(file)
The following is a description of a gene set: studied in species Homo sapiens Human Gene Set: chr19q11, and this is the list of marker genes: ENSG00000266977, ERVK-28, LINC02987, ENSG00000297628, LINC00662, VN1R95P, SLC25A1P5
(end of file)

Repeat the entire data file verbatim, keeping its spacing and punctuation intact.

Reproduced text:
The following is a description of a gene set: studied in species Homo sapiens Human Gene Set: chr19q11, and this is the list of marker genes: ENSG00000266977, ERVK-28, LINC02987, ENSG00000297628, LINC00662, VN1R95P, SLC25A1P5